Moore: No. 22 (Brooklyn Nets)

    Parrish: No. 17 (Atlanta Hawks)

    Mannix: No. 16 (Boston Celtics)

    Koutroupis: No. 17 (Atlanta Hawks)

    Kyler: No. 24 (New York Knicks)

    Kennedy: No. 21 (Utah Jazz)

    As is typically the case with these middle-of-the-first-round prospects, there's a lot of variety. 

    According to our panel, Mason Plumlee could be going as high as No. 14 to the Utah Jazz or as low as No. 24 to the New York Knicks. 

    Only Mannix has the Duke big man going to the Boston Celtics, but that's quite the intriguing landing spot for him: 

    With or without the core of Kevin Garnett and Paul Pierce -- two players who may not be in Boston when training camp opens -- the Celtics need size. Plumlee is an athletic 7-footer with good hands who should be more effective offensively playing alongside Rondo, who can get him plenty of open looks around the rim. He's also considered a highly intelligent big man, and if Garnett stays, Plumlee would benefit from playing a season (or more) with one of the best defensive bigs in the game.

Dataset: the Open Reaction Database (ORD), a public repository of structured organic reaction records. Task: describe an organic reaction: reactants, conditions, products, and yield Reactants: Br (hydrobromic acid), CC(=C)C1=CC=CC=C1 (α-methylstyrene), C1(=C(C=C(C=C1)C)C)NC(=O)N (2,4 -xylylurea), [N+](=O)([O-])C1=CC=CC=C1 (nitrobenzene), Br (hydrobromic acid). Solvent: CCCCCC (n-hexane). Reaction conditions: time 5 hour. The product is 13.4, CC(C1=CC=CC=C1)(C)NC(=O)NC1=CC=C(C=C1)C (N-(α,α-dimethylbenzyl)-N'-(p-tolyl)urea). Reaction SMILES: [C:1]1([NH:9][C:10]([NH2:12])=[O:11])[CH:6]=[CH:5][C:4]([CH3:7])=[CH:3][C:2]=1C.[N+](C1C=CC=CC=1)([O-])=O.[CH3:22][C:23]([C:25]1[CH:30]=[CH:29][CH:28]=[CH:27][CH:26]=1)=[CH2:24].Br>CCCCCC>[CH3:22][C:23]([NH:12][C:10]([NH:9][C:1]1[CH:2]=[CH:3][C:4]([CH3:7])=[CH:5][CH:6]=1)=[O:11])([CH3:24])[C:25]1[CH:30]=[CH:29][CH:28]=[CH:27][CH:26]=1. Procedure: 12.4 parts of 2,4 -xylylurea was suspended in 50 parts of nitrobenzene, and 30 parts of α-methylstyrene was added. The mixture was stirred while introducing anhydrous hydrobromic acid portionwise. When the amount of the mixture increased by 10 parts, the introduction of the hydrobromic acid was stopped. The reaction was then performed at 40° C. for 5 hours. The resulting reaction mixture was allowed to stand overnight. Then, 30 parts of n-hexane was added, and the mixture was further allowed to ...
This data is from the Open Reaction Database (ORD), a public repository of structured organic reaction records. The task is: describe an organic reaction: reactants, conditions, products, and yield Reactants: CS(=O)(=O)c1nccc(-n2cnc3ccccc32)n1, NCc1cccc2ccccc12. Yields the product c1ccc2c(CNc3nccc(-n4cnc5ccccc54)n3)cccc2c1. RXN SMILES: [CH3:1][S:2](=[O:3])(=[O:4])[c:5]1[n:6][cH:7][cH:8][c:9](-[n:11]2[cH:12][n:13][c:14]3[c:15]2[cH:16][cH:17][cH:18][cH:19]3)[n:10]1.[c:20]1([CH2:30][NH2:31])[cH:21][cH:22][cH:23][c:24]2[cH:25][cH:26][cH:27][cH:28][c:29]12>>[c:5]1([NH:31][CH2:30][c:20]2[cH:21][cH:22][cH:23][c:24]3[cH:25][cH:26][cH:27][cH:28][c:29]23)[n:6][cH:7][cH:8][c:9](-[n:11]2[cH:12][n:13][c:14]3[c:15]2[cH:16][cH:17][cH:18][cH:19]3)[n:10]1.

Wasserman has him falling six sports further, but he still suggests that Plumlee will carve out a nice role for himself at the professional level: 

    Still, Plumlee would add something to Brooklyn's rotation that it doesn't currently have. After Cody Zeller, Plumlee is the most athletic, coordinated center in the field. He can get you easy buckets all day by catching lobs above the rim. 

    The Nets lack depth up front and could use Plumlee's physical tools in both the half court and in transition.